The politics of gesture pervade the five films in Brazilian artists Bárbara Wagner and Benjamin de Burca’s mini survey, Five Times Brazil, at the New Museum (until 16 October). Whether an evangelical singer filling the Zona da Mata hills with echoes of her earth-shattering voice or dancers joyously swinging to the rhythms of frevo music, bodily acts capture the rituals and ideologies of the subjects’ communities.
The sleekly-shot films follow people from all walks of life—particularly in Northern Brazil—engaging with the audience through different forms of performance. The artists seek “a semblance of reality”, de Burca says, when casting people who are engaged with dance, theatre or music in their daily lives. “We portray them during their own making within a certain place and time in Brazil,” Wagner adds. “What they’re doing is a form of labour that is transitioning and ‘becoming’ in front of our camera.”
A group of swingueira dancers deliver erratic choreographies in Swinguerra (2019), which the artist duo created for the same year’s Brazilian Pavilion at the Venice Biennale. The two-channel installation’s portmanteau title combines the dance category with the Portuguese word for war, guerra, alluding to the predominantly queer dancers’ militant energy and ardor, as well as the fragility of power dynamics in dance contests held in the city of Recife.
The 21-minute film’s delirious booms give way to a pensive quiet in the adjacent room, where another piece shows members of Coletivo Banzeiros—a group of amateur actors who are members of the Landless Workers’ Movement—staging a play in the Amazon forest about the massacre of 19 of their members by the military police in 1996. Making its debut in Wagner and de Burca’s first solo museum show in the US, Fala da Terra (2022) recounts the brutal consequence of the workers’ protests against the aggressive extractionism, mining and deforestation on their land.
“There is not a single word that we created,” Wagner says of their involvement with the performers. In the film, a mise en abyme structure layers the gaze of those in the museum’s dark room and the audience watching the play in the forest. The real-life survivors of the massacre, they mirror the play’s dire text with solemn expressions against the lush green backdrop.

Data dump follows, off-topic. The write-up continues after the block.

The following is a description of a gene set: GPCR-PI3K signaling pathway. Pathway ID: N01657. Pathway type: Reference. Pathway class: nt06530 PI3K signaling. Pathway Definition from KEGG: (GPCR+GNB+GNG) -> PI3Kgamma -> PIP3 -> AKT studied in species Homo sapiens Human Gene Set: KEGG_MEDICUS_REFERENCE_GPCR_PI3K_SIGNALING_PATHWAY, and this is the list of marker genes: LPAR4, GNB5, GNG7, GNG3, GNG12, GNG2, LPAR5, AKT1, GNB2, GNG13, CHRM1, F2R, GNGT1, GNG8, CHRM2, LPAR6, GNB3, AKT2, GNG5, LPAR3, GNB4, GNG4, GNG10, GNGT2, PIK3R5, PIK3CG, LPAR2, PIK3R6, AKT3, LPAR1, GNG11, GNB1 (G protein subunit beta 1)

The curators Margot Norton and Bernardo Mosqueira have selected films from the duo’s last seven years, since they began collaborating with the cinematographer Pedro Sotero. While his cinematic veneer nods to narrative filmmaking, traditional climaxes or protagonists are absent. Instead, the artists foreground gestures embedded with symbolism and beliefs.
“All of our subjects already have their own audience,” Wagner says. “The presence of a large camera and film equipments, however, add another layer to our encounter.”
A pentecostal evangelical singer serenades about faith while surrounded by nature in Terremoto Santo, building her reverberating voice and devotional lyrics up to a crescendo. An earthquake follows, the camera moves giving the illusion of a massive tremor that makes the rock she stands on and the lake behind quiver.
“We work with people whose bodies are heavily connected to a ritualistic experience and the community,” Wagner says. “Through music or dance, their experience is associated to embodying joy as a form of resistance.”
- Bárbara Wagner and Benjamin de Burca: Five Times Brazil, until 16 October, New Museum, New York.